HomePress ReleaseZ-FIRE™

Wildfires in the U.S. are more common and catastrophic than ever before. California, in particular, just experienced the deadliest and most destructive wildfire season in its history with an intense series of fires destroying almost 2,000,000 acres and killing 86 people. In addition to grabbing the attention of citizens, the media and government at all levels, these wildfires have become the top priority for the $2.2 trillion property and casualty insurance industry.

The numerous CA wildfire events during the past 15 months are estimated to reach cumulative insured losses of $27-31 billion according to CoreLogic.  In the wake of the first catastrophic fire events data vendors to the insurance industry reassessed fire risk and out of abundance of caution categorized the vast majority of densely populated areas of California as “High and Extreme High Wildfire Hazard” making it impossible for a carrier to accurately assess property-level fire risk in the most populous state of the United States

Existing methods of assessing wildfire risk rely on 1980’s technology and are broad-based, quantifying risk at a regional level as opposed to at the property level, and are not updated frequently, despite significant changes in vegetation, building stock and weather patterns. In addition, they rely heavily on fuel source as a modifier without taking into account many other factors that significantly impact wildfire risk. Consequently, current methods previously designated only 10% of the properties damaged by the Tubbs Fire in California in 2017 as high-wildfire risk properties, leading to $10+ billion dollars of losses from that event.


Map of High Fire Hazard Zones before the 2017 Tubbs Fire and the destroyed buildings from the fire.

Zesty.ai’s WildFire Risk Score (Z-FIRE)

Zesty.ai leverages Artificial Intelligence to analyze 20+ property level attributes related to vegetation, building and roof material, topography of the land parcel among many others to quantify the risk of wildfire at a given property with the Z-FIRE Score.

Our approach to short-listing the variables that impact Wildfire Risk was based on a comprehensive understanding of wildfire science including how wildfires originate, spread, damage properties and eventually get extinguished. For example, spread of wildfires is not always contiguous i.e., they don’t spread from one property to the neighboring property. Depending on wind conditions, fire embers travel farther than the front line of the fire, and they tend to accumulate in nooks and crevices of roofs and decks. In addition, openings in roofs such as unclosed vents create an opportunity for the embers to enter the attic and start a fire. Building and roofing materials are very important in understanding the extent of property damage from wildfire. For example, properties with wooden roofs are more likely to be impacted from wildfires than properties with metal roofs. In addition, the presence of fuel, such as flammable vegetation, other buildings, and other factors. in the primary (0 to 30 feet around the building perimeter) and secondary (30 to 100 feet around the building perimeter) defensible spaces around a property, are considered in determining if a wildfire will spread to a property or not.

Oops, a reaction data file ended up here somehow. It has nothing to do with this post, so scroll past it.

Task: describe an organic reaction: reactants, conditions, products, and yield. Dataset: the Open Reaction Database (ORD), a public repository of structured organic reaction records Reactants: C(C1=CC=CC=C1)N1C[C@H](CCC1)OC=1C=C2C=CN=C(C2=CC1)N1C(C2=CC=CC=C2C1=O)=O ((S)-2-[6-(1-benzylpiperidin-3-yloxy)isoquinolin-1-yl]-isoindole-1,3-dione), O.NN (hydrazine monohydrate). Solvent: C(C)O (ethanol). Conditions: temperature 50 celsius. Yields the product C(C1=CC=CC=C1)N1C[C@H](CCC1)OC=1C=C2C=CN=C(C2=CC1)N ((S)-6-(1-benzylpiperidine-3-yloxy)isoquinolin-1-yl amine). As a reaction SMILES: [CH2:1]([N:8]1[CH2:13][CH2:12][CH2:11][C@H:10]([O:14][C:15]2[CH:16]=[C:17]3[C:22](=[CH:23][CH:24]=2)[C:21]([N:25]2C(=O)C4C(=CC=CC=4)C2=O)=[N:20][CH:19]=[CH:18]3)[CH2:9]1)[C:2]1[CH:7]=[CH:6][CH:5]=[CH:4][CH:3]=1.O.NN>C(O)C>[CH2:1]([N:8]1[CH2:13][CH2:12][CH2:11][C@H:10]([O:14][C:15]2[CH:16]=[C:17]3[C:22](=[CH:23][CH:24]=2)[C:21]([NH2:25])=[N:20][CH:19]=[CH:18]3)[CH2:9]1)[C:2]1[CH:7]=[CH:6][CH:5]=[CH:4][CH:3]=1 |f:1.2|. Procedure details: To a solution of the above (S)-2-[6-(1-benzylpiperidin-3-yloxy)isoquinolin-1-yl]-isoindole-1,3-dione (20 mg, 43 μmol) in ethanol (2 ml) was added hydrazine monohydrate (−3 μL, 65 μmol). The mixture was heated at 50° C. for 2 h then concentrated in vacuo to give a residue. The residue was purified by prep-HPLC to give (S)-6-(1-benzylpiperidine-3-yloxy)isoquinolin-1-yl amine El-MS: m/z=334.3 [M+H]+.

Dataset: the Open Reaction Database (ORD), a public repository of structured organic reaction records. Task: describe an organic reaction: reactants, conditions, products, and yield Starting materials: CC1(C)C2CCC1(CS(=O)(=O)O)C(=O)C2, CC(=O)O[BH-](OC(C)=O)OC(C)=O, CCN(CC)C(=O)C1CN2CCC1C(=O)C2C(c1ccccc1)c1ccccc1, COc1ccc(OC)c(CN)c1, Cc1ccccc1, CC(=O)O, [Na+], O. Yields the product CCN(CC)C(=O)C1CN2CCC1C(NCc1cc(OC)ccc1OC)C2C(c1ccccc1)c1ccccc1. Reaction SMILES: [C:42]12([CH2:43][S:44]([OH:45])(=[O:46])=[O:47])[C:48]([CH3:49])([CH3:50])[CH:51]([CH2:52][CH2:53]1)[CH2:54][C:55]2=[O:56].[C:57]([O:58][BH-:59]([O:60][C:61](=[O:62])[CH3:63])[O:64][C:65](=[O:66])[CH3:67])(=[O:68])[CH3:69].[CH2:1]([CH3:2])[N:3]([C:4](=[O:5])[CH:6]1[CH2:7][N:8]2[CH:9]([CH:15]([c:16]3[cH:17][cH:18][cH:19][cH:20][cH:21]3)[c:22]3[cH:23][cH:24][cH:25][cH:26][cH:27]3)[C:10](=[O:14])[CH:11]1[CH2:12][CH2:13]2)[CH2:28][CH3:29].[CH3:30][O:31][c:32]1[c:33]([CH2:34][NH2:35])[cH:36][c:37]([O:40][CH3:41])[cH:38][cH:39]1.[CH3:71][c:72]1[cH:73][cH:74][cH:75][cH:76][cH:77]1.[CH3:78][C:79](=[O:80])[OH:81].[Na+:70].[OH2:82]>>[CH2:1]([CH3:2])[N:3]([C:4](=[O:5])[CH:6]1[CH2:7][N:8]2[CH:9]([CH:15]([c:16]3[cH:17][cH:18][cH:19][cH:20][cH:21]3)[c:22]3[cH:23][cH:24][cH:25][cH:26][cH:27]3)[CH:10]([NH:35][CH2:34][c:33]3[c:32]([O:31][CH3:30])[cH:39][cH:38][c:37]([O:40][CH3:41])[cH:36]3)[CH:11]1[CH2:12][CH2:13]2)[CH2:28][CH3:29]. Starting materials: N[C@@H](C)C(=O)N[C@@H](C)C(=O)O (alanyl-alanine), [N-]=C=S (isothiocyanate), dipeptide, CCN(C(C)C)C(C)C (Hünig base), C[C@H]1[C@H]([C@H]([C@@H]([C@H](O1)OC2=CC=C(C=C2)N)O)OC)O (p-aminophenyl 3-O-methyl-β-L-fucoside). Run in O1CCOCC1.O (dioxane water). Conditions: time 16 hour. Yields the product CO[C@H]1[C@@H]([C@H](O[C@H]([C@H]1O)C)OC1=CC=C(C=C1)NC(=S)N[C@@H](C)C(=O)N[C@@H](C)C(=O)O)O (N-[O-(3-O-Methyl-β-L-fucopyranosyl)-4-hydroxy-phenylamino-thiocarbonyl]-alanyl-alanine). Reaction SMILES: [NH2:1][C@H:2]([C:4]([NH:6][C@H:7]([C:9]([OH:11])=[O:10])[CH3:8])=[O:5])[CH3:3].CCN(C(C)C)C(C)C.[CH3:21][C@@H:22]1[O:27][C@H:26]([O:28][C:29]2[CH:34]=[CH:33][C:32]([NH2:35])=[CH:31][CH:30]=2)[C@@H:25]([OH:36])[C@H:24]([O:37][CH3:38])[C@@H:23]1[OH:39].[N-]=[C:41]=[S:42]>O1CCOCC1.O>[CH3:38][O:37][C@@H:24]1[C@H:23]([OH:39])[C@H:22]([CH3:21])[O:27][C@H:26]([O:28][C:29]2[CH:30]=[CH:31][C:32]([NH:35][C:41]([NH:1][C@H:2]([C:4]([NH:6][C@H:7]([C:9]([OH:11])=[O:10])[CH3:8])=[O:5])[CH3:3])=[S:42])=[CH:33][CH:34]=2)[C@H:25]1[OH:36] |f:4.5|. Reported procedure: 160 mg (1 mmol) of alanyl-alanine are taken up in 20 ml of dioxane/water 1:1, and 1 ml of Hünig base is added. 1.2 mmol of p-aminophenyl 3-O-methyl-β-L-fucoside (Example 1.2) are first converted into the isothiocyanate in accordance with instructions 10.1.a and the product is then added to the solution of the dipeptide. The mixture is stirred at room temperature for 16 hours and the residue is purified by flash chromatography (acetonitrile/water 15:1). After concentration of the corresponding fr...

Zesty.ai’s approach addresses both of the following key questions. a.) What is the risk of a wildfire occurring at or in the vicinity of a property, and b) If a wildfire occurs in the vicinity, what is the likelihood and extent of damage to the property? Existing wildfire models focus primarily on the former question and can only analyze risk at a regional level. Zesty.ai addresses both questions and quantifies wildfire risk at the individual property level.

To quantify how wildfires damage properties, Zesty.ai accessed aerial imagery immediately before and after several wildfires and ran its computer vision models to automatically categorize all properties into one of three options: not damaged, partially damaged, and fully damaged. Refer to example imagery shown below from the Carr Fire. In the Damage Assessment image on the right, homes that weren’t damaged are in green and homes that were damaged are in red.

Peak Under the Hood




We collected data from several wildfires including the most recent ones from 2017 and 2018. Then, on the pre-wildfire imagery, Zesty.ai ran its property level AI-models to assess several property features related to vegetation, building and roof material amongst many other analyzed attributes prior to the fire. Zesty.ai developed AI-models for each of its property features by ingesting training data – typically hundreds of thousands of sample imagery that were labeled with various values of the property feature. The AI model is trained to recognize patterns (just like the human visual system) in determining property features from imagery at the property level.

Z-FIRE was created using cutting-edge AI-based modeling techniques, which enable the modeling of interactions between variables (e.g. modeling how the presence of vegetation interacts with the health of vegetation). This results in a radical improvement over previous methods in which interaction features need to be explicitly included in the model. Properties are assigned a score 1-10, 1 being the least likely to be destroyed in a wildfire, and 10 being the most likely. Properties with a Z-FIRE Score of 10 are 30 times more likely to suffer damage as a result of a wildfire than properties with a Z-FIRE Score of 1.

Zesty.ai’s Fire Risk Score (Z-FIRE) is highly predictive of which properties would be damaged in the event of a wildfire. Z-FIRE adds tremendous value for carriers and re-insurers with significant exposure to wildfire prone geographies. Z-FIRE can be leveraged as an additional layer to existing underwriting frameworks to decline policies with severe exposure to wildfire risk and to also align pricing commensurate with true wildfire risk.